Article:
We have developed so many forms of communication as a species. We use spoken word, written languages, sign languages, and we even use nonverbal ques that we might not even notice we are doing. With all these different means to communicate, how is it that so often problems arise due to mis-communication? Communication can be misunderstood in even the most straightforward situations, so is there any surprise that communication could go wrong in complex situations that can elicit a lot of emotions? Or situations that may take time to process? What options do we have to help these situations?
Something that we could do to help curb these situations is to use empathy as a response to miscommunications, instead of trying to find fault. A lot of times we try to find the root or the cause of the problem first, which is what our analytical brain would try and do, but there are times when the best fix is to approach these situations with empathy first, and then try to find ways to improve communication.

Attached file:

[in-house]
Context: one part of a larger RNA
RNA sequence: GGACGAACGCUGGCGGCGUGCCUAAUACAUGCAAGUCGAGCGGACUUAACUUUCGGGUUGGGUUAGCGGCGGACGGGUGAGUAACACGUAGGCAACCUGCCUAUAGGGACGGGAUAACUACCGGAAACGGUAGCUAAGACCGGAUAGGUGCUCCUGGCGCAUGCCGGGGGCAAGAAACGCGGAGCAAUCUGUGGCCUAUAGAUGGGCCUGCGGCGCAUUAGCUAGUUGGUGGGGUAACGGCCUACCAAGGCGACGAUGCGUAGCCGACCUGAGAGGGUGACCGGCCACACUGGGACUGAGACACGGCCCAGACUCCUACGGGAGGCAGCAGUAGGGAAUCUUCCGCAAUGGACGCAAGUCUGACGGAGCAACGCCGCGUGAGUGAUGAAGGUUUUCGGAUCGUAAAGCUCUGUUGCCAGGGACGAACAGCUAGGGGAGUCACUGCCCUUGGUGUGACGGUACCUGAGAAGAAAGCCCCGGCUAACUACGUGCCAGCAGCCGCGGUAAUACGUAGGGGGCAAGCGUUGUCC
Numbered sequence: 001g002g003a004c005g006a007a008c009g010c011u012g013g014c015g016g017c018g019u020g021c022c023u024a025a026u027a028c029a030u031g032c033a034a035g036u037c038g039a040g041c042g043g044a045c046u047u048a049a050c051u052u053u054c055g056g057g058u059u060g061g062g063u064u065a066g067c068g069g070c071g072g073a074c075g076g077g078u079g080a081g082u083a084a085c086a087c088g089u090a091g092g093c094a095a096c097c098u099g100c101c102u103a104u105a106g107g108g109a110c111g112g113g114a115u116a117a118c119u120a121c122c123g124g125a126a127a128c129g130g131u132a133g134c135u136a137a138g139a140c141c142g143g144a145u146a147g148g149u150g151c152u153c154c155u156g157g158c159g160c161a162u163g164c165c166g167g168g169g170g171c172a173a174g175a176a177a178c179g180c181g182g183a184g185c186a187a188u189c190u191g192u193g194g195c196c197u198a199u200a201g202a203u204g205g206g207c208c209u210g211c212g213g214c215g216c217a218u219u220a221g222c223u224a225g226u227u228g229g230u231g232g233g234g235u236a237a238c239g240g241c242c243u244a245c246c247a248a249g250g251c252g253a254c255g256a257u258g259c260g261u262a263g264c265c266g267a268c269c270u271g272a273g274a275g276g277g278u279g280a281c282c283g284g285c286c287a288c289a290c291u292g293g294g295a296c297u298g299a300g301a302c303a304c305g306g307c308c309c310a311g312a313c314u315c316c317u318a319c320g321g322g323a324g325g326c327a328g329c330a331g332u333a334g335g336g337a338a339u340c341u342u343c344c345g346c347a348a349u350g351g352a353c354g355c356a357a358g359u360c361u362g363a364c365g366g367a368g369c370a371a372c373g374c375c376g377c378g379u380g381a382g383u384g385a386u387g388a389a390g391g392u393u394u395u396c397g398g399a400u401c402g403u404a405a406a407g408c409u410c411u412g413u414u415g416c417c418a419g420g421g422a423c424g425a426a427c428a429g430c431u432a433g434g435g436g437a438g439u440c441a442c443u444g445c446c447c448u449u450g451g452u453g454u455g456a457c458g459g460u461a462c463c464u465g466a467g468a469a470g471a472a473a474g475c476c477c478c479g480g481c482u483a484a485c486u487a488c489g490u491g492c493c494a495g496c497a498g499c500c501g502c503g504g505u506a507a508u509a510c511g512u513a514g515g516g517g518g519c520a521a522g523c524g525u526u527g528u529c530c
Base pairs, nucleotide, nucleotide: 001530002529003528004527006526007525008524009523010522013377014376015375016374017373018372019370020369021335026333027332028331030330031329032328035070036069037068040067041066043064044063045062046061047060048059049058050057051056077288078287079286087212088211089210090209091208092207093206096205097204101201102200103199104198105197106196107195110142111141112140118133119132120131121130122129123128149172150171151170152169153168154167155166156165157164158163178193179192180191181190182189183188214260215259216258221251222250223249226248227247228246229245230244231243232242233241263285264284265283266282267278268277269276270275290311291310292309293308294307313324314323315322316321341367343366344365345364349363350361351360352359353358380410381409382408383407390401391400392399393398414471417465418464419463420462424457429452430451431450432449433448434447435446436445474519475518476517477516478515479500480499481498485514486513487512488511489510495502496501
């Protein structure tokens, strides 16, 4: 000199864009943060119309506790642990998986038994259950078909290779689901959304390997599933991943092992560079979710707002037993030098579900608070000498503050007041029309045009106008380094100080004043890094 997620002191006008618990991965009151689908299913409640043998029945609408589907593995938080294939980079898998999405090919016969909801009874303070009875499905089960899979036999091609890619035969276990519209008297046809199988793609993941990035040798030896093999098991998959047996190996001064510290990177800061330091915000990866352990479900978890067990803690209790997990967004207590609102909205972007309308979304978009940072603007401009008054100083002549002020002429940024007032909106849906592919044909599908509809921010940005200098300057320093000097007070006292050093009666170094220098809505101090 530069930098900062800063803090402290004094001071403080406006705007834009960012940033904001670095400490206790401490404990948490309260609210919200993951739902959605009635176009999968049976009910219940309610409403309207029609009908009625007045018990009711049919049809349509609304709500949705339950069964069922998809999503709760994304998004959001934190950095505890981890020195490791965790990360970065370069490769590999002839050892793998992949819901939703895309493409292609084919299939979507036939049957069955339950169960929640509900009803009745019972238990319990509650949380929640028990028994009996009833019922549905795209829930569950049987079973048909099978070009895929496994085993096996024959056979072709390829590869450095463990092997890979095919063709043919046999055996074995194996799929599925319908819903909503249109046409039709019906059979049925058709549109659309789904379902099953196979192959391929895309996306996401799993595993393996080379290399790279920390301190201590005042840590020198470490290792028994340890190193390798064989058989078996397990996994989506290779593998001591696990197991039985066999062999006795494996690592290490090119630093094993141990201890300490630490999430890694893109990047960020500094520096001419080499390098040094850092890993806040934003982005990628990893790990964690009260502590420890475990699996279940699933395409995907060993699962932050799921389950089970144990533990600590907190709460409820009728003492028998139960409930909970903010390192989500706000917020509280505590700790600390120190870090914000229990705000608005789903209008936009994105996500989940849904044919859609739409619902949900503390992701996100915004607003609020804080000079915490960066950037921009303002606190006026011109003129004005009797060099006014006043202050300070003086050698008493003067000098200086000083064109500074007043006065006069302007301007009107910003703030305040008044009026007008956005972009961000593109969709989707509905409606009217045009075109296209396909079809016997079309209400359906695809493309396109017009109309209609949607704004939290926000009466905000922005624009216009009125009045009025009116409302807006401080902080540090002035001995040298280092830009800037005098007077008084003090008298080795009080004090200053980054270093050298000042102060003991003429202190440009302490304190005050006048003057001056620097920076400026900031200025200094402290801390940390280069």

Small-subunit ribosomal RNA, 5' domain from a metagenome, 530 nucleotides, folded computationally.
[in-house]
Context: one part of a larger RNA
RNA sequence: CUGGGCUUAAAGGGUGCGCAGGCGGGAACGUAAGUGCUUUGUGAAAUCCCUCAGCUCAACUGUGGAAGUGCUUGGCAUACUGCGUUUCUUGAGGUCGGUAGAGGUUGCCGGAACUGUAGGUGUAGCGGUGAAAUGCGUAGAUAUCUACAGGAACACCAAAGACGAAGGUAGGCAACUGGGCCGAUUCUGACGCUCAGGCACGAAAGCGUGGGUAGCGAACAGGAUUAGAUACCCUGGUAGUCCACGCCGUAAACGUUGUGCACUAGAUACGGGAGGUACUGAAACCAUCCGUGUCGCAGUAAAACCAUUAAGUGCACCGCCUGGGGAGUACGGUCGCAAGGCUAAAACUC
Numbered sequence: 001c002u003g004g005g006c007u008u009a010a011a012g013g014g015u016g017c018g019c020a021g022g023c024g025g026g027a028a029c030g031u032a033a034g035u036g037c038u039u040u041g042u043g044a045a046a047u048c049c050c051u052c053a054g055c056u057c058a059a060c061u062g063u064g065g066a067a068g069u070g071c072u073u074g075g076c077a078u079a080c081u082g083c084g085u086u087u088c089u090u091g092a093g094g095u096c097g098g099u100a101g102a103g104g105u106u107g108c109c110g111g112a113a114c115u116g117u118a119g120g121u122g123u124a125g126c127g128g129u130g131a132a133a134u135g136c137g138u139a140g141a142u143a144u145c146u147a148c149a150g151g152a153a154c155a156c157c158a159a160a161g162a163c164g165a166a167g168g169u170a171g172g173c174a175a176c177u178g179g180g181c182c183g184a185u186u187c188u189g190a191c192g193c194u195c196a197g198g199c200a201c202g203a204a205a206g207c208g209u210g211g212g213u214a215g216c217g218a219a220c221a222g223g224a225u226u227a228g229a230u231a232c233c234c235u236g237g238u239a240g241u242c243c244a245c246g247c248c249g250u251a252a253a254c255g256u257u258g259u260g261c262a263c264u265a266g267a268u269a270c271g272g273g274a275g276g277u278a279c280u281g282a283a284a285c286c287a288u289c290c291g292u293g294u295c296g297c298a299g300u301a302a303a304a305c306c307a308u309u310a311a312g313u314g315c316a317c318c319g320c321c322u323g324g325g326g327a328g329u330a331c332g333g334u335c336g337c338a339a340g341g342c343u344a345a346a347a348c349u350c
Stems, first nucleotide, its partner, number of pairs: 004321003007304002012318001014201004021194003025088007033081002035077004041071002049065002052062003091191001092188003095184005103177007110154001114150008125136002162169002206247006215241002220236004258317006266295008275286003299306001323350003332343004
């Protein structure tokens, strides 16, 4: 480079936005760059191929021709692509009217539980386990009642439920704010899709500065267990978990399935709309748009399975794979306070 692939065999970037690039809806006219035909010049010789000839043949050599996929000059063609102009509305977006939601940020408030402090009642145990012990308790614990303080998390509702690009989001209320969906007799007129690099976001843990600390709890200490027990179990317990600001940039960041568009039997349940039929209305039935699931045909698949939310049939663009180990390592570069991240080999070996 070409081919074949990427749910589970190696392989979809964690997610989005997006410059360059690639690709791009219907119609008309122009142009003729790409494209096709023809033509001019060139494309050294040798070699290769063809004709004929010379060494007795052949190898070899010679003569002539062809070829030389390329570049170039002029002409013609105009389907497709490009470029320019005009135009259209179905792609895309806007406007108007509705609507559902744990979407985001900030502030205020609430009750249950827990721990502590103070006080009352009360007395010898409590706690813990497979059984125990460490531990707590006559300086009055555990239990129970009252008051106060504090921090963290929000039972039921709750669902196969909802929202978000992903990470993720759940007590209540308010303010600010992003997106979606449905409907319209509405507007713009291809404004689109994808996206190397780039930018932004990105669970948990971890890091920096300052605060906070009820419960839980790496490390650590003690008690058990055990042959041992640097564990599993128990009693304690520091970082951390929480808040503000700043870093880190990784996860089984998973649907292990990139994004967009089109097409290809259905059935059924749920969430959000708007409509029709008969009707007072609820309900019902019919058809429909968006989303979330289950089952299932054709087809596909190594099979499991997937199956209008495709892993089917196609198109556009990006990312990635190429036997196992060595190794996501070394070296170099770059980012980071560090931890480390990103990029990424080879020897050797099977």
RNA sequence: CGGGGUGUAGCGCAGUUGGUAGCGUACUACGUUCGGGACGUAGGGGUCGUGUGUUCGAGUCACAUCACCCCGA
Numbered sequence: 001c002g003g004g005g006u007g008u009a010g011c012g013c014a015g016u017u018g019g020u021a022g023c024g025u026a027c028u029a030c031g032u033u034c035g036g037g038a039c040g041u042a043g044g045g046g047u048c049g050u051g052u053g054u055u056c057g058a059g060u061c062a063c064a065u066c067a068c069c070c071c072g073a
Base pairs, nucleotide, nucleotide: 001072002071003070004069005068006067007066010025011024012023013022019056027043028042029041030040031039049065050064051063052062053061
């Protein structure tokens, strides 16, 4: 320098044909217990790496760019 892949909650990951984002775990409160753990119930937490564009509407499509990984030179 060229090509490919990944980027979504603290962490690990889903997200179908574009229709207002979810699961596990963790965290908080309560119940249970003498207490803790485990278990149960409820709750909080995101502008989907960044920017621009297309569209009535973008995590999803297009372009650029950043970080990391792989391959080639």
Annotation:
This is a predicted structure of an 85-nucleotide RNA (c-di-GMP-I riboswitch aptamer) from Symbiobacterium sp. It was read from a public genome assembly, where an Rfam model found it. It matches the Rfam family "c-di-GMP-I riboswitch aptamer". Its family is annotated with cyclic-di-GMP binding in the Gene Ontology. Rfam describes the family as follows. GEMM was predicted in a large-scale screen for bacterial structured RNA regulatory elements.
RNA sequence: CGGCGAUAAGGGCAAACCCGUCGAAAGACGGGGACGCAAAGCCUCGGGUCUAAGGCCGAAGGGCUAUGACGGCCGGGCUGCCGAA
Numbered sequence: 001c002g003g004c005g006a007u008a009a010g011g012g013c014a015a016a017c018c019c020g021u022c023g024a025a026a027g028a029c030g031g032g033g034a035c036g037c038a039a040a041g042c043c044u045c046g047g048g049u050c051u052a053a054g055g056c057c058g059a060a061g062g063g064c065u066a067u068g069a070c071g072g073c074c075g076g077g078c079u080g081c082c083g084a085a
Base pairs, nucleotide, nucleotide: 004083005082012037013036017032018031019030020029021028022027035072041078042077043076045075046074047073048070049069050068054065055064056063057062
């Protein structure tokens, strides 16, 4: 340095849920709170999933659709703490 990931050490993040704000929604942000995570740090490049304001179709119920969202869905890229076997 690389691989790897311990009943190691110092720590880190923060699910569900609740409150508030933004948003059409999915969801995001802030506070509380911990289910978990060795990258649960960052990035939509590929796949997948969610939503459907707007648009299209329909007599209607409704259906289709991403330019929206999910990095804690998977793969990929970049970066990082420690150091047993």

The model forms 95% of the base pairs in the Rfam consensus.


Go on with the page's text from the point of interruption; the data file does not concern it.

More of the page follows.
Some forms of empathy are as simple as reflecting back to the person with whom you’re trying to communicate what they have just said, so they know that you are listening. Asking clarifying questions is another way to both improve communication and show that you care about what people are saying and that you want to make sure that you are both on the same page.
One of the most important things for people, especially young people, is that they feel validated. Many different things can make someone feel invalidated. Anything from daily conversations with parents that may be presented in the wrong way, to traumatic experiences that make peoples’ self-worth come into question. Invalidation can have many negative effects on the way people see the world, and we can help people to avoid this feeling by making them feel valid. Sometimes people use invalid means to try and meet a valid need, so it is important to keep an eye out for what your kids are trying to accomplish. A child may act out to try and get some attention, which can be frustrating for parents, but you can use this experience to try and get to the bottom of the behavior. For instance, if a child, out of anger, breaks a vase, they might need some validation. This is not an opportunity to validate them breaking a vase, it is a time to practice more appropriate ways for them to get your attention and then validate them while you practice this new skill.
Communication can often be tricky, but if you feel like you don’t know what to say, it is okay to state that you need a little time to process, think about the situation, and respond with empathy and validation.
Tim Palmer is a LSMW at Health West Pediatrics in Pocatello Idaho.